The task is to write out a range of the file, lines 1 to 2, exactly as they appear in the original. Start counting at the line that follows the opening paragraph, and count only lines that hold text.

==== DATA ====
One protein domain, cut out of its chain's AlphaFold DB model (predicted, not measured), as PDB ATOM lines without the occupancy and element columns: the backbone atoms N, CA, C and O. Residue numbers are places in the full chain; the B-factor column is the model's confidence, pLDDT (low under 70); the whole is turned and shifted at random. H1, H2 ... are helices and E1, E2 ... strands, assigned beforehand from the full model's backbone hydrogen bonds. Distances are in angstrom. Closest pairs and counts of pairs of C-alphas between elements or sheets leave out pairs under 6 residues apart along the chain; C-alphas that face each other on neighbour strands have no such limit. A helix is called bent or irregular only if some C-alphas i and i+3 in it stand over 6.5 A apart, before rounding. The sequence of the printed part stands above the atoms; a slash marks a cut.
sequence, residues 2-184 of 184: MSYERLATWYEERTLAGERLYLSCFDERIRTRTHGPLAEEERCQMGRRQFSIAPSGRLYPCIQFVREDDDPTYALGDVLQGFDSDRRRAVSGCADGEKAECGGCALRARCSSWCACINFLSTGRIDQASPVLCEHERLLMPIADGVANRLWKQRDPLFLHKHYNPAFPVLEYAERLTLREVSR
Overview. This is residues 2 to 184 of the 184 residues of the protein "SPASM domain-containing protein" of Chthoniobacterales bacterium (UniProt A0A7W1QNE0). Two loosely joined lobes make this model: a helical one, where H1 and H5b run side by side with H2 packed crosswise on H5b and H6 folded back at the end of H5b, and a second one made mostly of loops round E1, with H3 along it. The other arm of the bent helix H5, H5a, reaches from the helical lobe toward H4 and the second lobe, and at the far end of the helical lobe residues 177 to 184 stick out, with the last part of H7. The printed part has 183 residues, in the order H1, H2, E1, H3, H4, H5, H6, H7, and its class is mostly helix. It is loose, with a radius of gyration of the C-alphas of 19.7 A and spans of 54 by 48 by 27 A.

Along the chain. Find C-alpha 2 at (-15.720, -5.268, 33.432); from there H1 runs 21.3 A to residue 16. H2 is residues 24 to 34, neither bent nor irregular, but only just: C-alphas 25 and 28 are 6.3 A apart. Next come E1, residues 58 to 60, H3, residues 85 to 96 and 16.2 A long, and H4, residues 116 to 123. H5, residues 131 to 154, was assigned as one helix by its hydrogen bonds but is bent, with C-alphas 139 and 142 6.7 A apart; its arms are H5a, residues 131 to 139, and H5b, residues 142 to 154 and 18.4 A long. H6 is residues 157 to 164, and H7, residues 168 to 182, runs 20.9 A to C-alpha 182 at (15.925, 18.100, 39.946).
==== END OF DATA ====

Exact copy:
sequence, residues 2-184 of 184: MSYERLATWYEERTLAGERLYLSCFDERIRTRTHGPLAEEERCQMGRRQFSIAPSGRLYPCIQFVREDDDPTYALGDVLQGFDSDRRRAVSGCADGEKAECGGCALRARCSSWCACINFLSTGRIDQASPVLCEHERLLMPIADGVANRLWKQRDPLFLHKHYNPAFPVLEYAERLTLREVSR
Overview. This is residues 2 to 184 of the 184 residues of the protein "SPASM domain-containing protein" of Chthoniobacterales bacterium (UniProt A0A7W1QNE0). Two loosely joined lobes make this model: a helical one, where H1 and H5b run side by side with H2 packed crosswise on H5b and H6 folded back at the end of H5b, and a second one made mostly of loops round E1, with H3 along it. The other arm of the bent helix H5, H5a, reaches from the helical lobe toward H4 and the second lobe, and at the far end of the helical lobe residues 177 to 184 stick out, with the last part of H7. The printed part has 183 residues, in the order H1, H2, E1, H3, H4, H5, H6, H7, and its class is mostly helix. It is loose, with a radius of gyration of the C-alphas of 19.7 A and spans of 54 by 48 by 27 A.